By Tom Degun in Barcelona

Katarina_Witt_in_Barcelona_at_conference_March_10March 10 - Even if women become more implicated in sport, there is still a long way to go to achieve equality between women and men in the sporting arena.

That was the conclusion of a high profile debate around "Women who make a difference in sport" which took place at the third annual Global Sports Forum here today.

Double Olympic skating champion Katarina Witt (pictured), former United States soccer legend Mia Hamm, UK sailor Samantha Davies and French Minister for Sport Chantal Jouanno were just a few of the major sporting personalities involved in the debate which agreed that young women need more female role models in order to succeed in sport.

Witt, who is currently the chair of the Munich 2018 Olympic and Paralympic Bid Committee, believes that organisational changes are needed if the situation is to improve.

"My sport has always been rather feminine," said Witt, who during the 1980s won the figure skating Ladies' singles title World Championship four times and the European Championships six times in a row, as well as the 1984 and 1988 Olympic titles.

"It is since I've retired that I do feel differences between men and women.

"Now working in broadcasting, I am well placed to know that sport is competing with reality TV.

"It is imperative that youth remember the values of sport and in particular that we do not become famous overnight, but by hard work.

"Rather than believing that if a woman wants a career in sport her husband should stay home and take care of the family, I would like to think that states would establish structures in which such questions no longer arise.

"We must work together, not as either one or the other."

Mia_Hamm_Barcelona_March_10_2011Hamm (pictured), who was named the women's FIFA World Player of the Year the first two times that award was given in 2001 and 2002, said: "Today when I coach kids, they tell me they do not necessarily have time to watch sports on TV or get more involved.

"This can only be worrying.

"We need to push our children into a more comfortable position so they would like to do a specific sport.

"Being young, my role models were men - Michael Jordan, for example.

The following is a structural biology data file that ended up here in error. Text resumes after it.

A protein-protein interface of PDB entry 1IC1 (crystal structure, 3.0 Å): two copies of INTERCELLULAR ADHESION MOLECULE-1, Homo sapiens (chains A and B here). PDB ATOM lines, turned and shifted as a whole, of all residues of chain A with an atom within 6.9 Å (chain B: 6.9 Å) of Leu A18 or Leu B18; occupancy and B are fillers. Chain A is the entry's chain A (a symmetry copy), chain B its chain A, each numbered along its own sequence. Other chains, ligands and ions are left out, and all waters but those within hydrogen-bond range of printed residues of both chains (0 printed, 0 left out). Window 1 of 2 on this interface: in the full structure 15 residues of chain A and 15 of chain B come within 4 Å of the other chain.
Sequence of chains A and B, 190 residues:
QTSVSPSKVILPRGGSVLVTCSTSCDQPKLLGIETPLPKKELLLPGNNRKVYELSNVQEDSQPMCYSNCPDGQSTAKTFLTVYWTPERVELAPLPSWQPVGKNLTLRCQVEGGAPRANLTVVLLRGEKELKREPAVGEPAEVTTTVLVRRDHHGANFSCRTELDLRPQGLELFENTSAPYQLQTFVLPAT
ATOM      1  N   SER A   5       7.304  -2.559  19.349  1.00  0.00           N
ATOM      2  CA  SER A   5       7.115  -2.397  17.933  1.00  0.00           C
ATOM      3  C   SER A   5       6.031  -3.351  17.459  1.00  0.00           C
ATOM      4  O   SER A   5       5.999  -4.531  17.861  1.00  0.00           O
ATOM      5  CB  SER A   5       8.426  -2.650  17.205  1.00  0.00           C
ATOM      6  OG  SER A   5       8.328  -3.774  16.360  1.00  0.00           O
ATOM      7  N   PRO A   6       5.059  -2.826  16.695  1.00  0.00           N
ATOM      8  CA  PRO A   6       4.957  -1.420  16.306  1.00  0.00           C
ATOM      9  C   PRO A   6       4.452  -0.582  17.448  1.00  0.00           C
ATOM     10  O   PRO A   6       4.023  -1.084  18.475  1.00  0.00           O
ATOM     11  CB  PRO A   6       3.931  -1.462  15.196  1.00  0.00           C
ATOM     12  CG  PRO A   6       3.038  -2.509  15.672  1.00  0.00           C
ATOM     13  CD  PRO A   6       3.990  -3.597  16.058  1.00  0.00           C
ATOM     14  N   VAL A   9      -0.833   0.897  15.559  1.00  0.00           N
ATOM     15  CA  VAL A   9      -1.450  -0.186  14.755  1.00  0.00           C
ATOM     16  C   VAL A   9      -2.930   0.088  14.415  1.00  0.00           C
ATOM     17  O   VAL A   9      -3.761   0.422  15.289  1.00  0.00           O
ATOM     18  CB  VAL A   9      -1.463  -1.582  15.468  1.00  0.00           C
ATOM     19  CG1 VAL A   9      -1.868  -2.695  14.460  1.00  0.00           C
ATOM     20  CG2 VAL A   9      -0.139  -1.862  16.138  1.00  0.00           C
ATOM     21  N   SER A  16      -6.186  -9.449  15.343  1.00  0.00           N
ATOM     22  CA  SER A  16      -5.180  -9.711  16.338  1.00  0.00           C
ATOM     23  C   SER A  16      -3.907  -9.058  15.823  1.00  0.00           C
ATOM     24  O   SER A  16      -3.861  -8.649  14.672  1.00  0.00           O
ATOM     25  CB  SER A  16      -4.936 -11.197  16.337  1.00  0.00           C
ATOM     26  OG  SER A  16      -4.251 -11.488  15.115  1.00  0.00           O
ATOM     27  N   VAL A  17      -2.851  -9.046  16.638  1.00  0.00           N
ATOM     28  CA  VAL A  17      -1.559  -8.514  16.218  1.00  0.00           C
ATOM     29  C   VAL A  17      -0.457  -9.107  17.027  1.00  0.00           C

"But today it's great that women can be role models.

"I say to myself that my daughters are lucky.

"If I had one dream for women in sport, it would be for them to stop having to fight harder than men to prove their value."

Davies, who came into the limelight with her 2008-2009 single-handed circumnavigation in the Vendée Globe race, where she placed fourth, said: "I do not understand how on the last race of the Vendée Globe, only two women were registered out of 30 participants.

"This is especially infuriating given that we finally classified forth and sixth.

"There is no rational explanation for this.

"I think that it is more about a problem of communication.

"We always have to create a buzz and make our sport attractive to increase interest in the media and in ourselves.

"We must give young people, and more particularly young women, the desire to practice our sport.

"Allow them to believe in their dreams.

"It's a chance for me to be a role model for future sailors.

"I dream that one day a woman can win a big race.

"I'm sure we are not very far from that, and even more certain that this will allow our sport to attract more women."

Jouanno suggested that leadership is the key and that more women need to take up senior positions within major organisations.

"I'm not necessarily against quotas," said the French Minister of Sports.

"Everything is about leadership and we need to involve more women in institutions.

"The future is in our hands."

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